HazMat

HazMat Spill Control Rules: What Did the Public Have to Say?

The EPA recently published a summary of comments it received at three meetings held to inform the public about the Agency’s upcoming proposed regulations to prevent spills of hazardous chemicals from onshore facilities and to contain spills that do occur.

The first meeting was held November 2, 2016, in Charleston, West Virginia, the site of a January 2014 spill from an aboveground tank owned by Freedom Industries. About 10,000 gallons of a hazardous chemical used to clean coal entered the Elk River just upstream from a large water treatment plant that supplies Charleston’s drinking water. The contamination deprived nearly 300,000 citizens of access to clean tap water for a week.

Two other virtual meetings were held in late November and early December.

Court Settlement

Following the spill, environmental groups went to court, arguing that the EPA had failed to meet its obligations under Section 311(j)(1) of the Clean Water Act, which directs the Agency to establish “procedures, methods, and equipment and other requirements for equipment to prevent discharges of oil and hazardous substances from vessels and from onshore and offshore facilities, and to contain such discharges.”

Long-standing federal regulations are in place for oil discharges. Also, accidental releases of reportable quantities of hazardous substances are subject to reporting requirements under the Emergency Planning and Community Right-to-Know Act (EPCRA). But onshore discharges of hazardous chemicals have gone unregulated by the EPA for more than 40 years, according to the groups.

The EPA agreed to sign a notice of proposed rulemaking pertaining to the issuance of the hazardous substance regulations no later than 28 months after the settlement date. Also under the settlement, within the next 14 months, the Agency must issue final regulations.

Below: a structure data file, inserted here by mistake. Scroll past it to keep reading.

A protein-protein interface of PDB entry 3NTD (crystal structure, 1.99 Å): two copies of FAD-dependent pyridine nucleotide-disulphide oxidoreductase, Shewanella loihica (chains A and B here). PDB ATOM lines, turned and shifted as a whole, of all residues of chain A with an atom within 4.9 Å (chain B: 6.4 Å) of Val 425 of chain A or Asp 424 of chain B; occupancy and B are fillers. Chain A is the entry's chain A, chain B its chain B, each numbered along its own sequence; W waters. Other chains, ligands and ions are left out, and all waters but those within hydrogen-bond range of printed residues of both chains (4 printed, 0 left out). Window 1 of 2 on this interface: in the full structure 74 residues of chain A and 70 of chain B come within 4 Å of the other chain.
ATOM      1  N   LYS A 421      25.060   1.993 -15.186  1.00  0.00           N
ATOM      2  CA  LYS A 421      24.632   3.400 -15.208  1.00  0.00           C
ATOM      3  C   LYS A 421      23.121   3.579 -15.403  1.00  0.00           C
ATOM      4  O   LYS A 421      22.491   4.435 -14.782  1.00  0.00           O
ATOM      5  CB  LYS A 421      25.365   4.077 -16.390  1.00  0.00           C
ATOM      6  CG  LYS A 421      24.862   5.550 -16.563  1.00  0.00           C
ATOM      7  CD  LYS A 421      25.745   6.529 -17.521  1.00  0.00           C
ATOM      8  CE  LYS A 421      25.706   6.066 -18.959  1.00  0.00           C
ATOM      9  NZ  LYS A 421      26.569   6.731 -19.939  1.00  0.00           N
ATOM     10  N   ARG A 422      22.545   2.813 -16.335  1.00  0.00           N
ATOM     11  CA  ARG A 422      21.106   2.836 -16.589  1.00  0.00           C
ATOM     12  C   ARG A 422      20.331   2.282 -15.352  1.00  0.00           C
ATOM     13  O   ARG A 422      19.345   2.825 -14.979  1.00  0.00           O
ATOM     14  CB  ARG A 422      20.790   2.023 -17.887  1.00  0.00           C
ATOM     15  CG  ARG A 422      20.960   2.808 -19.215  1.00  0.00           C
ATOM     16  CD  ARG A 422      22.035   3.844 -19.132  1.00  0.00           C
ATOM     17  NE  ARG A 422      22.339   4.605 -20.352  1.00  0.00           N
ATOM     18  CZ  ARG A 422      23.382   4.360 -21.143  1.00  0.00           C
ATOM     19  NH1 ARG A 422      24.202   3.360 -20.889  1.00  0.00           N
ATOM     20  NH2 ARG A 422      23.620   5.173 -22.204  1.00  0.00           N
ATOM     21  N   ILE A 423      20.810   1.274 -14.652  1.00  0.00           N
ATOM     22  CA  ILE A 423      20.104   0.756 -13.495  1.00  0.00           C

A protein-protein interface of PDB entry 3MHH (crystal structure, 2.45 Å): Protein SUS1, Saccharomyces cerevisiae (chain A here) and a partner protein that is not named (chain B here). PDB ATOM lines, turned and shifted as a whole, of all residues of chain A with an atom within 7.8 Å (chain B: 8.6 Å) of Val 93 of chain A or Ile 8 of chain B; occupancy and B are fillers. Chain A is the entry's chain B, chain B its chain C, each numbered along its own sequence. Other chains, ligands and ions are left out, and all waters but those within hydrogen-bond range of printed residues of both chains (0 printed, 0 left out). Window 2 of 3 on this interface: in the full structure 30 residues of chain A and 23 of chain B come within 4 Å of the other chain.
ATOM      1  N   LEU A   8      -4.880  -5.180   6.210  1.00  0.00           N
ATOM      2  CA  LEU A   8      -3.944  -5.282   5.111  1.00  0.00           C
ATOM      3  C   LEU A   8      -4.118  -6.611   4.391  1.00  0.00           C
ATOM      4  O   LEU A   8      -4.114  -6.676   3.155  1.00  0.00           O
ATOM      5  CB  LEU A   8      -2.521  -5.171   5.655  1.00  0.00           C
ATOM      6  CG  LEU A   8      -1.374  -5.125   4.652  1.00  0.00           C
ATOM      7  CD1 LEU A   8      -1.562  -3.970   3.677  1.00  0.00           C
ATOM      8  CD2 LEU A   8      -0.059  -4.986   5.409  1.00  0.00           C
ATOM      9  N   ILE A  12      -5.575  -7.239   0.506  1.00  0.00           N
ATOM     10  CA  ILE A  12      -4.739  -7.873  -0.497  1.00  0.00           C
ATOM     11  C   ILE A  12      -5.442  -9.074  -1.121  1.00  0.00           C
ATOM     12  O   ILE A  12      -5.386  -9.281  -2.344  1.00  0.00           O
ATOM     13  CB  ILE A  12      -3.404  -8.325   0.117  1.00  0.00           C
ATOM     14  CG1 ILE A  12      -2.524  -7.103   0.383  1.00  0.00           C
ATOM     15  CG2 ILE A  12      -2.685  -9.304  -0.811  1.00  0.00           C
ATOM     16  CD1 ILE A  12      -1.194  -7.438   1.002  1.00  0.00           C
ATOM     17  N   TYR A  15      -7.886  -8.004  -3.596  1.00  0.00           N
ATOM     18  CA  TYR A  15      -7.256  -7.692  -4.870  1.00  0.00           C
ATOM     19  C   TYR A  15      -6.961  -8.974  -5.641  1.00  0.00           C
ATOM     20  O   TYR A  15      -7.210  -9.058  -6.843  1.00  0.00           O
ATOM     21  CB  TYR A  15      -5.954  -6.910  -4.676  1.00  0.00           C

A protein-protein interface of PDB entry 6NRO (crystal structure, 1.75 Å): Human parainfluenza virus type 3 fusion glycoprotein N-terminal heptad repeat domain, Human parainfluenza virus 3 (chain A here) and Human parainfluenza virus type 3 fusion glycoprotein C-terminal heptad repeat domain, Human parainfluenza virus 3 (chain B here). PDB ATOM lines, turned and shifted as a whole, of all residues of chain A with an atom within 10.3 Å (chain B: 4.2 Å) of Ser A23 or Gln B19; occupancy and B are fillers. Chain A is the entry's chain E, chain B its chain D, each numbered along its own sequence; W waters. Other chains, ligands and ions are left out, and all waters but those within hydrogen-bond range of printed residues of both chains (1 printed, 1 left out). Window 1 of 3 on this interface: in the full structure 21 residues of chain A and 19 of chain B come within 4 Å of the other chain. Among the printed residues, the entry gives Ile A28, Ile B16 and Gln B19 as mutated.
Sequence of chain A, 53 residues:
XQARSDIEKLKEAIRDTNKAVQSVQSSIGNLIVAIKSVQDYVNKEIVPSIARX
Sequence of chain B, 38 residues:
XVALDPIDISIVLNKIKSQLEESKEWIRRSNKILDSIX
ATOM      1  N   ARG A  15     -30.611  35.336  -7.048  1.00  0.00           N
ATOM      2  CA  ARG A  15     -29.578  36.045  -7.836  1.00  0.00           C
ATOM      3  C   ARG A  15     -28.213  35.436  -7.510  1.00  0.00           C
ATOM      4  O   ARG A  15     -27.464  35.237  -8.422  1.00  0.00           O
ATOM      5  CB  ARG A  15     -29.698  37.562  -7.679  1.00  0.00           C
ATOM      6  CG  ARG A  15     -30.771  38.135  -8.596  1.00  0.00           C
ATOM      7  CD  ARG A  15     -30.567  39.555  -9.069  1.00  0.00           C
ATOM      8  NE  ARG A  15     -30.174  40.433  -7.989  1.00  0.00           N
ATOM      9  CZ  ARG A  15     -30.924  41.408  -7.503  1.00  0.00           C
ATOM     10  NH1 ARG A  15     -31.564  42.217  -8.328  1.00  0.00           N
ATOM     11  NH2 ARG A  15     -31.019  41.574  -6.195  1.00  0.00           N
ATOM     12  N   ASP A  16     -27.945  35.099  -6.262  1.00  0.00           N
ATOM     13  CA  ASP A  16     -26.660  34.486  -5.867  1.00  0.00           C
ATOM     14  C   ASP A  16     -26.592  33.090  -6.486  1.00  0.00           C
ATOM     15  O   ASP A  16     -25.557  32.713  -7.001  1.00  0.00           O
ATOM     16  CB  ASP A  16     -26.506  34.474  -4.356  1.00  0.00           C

Strong Rule Needed

As summarized by the EPA, public comments in favor of regulation focused on enforcement, leak prevention, transparency, and public education. For example:

  • A strong enforcement mechanism, such as third-party audits with published results, is recommended to discourage criminal behavior. This could include spot checks since it is not realistic to check all facilities. Freedom Industries had not been inspected in 10 years.
  • Although industry resists the disclosure of chemical trade secrets, the public deserves to have knowledge of health hazards, including flammability and stability, of chemicals stored at a facility. Specific chemicals do not need to be disclosed for this to be possible.
  • The rule must protect water sources and provide publicly available information about where threats are located. For example, a map or database could be developed through which the public could query which facilities have spill insurance.
  • Facilities that store hazardous chemicals in quantities large enough to cause harm to people and communities must prepare plans for responding to a worst-case discharge in accordance with the Oil Pollution Act of 1990.
  • Secondary containment should be required, along with periodic inspections of primary and secondary containment, robust disclosure, monitoring, and notifications.
  • Facilities should be required to use inherently safer designs, similar to the 2015 revised underground storage tank standards.
  • Every aboveground storage facility that could affect downstream water supplies should be required to obtain insurance.

Duplication Should Be Avoided

Some commenters cautioned that any final rule should be used to fill existing regulatory gaps and not create duplicative requirements. For example:

  • The rule should be targeted, focused, and specific to address gaps. The EPA should take full stock of the web of existing requirements, including National Pollutant Discharge Elimination System (NPDES) provisions, source water assessment program, EPCRA, the Occupational Safety and Health Administration’s (OSHA) hazardous communication and flammable liquids programs, and state regulations. If there’s no risk to navigable waters, there’s no risk. Costs and benefits should be accurately calculated, and flexibility should be provided where possible.

The summary of comments is here.

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